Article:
Follow-up Personal Consultation as needed
Separate-day rehearsal (no mileage fees for long distance travel)
Only one wedding officiated on your wedding day – yours!
Arrival at the wedding venue as early as one hour prior to the start time
Wedding gift to the couple of a certified marriage certificate
USPS Priority Mail Express or Personal Delivery (Ventura County only) for license filing
A one-hour 1st-anniversary marital session on a topic of your choice
Most ceremonies today follow a sequence similar to this. However, this sequence may be changed to suit your tastes:
Seating of the Guests: Pre-ceremonial music as the ushers seat the guests. Music begins 15 to 30 minutes before the ceremony.
Seating of Parents: After the guests are seated, the groom’s parents are escorted to their seats. The bride’s mother is the last to be seated. The bride’s father is waiting for the bride.
Groom Takes His Place: The officiant, groom, best man and ushers take their places.
Attendant’s Procession: The wedding party proceeds down the aisle with processional music in the background, including the flower girl and the ring bearer.
Bridal Procession: The bride’s father offers his arm as he escorts the bride down the aisle.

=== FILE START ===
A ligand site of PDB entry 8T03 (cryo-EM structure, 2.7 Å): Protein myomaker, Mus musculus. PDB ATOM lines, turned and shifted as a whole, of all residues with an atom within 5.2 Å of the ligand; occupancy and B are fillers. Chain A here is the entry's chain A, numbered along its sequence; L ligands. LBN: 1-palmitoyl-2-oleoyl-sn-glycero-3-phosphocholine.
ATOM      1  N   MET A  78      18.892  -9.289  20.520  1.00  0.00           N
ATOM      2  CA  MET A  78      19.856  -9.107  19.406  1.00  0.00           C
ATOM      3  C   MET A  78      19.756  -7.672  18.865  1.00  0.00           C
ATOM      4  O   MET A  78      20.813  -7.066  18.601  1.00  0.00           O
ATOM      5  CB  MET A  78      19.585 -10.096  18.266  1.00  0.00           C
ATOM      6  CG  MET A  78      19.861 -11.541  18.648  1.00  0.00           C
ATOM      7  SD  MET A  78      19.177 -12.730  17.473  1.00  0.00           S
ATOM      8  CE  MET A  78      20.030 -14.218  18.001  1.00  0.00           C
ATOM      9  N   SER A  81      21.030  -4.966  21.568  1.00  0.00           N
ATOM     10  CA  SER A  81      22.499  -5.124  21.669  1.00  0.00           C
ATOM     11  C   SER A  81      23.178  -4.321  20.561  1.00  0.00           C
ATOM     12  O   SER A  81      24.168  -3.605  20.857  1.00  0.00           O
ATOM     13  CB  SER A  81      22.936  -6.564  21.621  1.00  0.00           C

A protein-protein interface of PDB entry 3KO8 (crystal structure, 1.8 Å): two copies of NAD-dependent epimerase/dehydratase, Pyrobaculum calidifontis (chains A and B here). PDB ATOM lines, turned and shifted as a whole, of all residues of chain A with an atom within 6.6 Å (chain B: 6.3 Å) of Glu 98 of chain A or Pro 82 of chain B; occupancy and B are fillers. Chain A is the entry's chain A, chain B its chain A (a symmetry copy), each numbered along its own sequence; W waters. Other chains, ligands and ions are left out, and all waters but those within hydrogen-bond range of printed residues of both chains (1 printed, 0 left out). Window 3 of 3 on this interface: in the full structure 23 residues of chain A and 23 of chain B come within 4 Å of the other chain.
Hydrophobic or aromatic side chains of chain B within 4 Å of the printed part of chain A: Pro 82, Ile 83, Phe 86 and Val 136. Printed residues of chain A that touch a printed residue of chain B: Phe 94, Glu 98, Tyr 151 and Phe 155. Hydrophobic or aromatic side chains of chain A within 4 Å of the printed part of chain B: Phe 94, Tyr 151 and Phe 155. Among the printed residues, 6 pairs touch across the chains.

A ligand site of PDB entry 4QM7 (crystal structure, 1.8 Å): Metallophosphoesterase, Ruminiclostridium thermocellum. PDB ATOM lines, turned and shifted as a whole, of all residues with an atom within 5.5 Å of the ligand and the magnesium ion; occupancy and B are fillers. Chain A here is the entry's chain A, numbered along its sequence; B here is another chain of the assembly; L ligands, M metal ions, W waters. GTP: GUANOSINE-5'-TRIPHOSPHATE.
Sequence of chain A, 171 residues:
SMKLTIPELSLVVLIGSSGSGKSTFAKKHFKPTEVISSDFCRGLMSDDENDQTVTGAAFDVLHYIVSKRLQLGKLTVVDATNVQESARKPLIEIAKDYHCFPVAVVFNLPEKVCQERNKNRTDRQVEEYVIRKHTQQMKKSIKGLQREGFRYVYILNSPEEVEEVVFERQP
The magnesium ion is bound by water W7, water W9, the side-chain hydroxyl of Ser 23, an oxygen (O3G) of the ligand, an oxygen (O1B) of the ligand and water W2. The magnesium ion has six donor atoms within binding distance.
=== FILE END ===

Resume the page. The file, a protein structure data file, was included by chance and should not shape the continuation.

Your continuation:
The Welcome: A welcome to the guests and expression of appreciation for their attendance at your wedding is appropriate here. Additionally, some choose to recognize those unable to attend.
The Address: The officiant speaks about marriage. The comments are generally focused on the origin of marriage, love, friendship, mutual trust and respect, and the joys and challenges found within choosing to love someone for life. This is where scripture can be included. These remarks will be inspired by our conversations and reviewed by the bride and groom.
Questions of Intent: This is the point in which you say the famous words, “I do.”
Exchange of Vows: Your vows are what you are promising one another. Whether you choose to use traditional or contemporary vows or to write your own, make sure they voice the promises you truly want to make. Your vows can be identical or different; they can be read or repeated after your officiant. Sample vows are provided on this website.
Exchange of Rings: This can be done as you recite your vows to each other or it can occur later in the ceremony.
Additional Options: This is the time where couples will symbolize their union by lighting a unity candle or blending sand or exchange salt or some other symbolic ceremony. This is a great time for background music to be played. Examples of specialty ceremonies are provided on this website.
The Pronouncement: This is when you are officially pronounced husband and wife.
The Kiss: When you kiss, it’s a great photo opportunity. Be sure it is not over too quickly!
The Introduction: This is the time you are introduced as husband and wife for the first time.
The Recessional: The bride and groom lead the wedding party back down the aisle.
Celebrate a Life That Passed
We must celebrate the lives of our dearly departed almost just as much as we celebrate the joining of two souls at a wedding. I offer various funeral packages that you may purchase for your future self or for your loved ones. Contact me for details.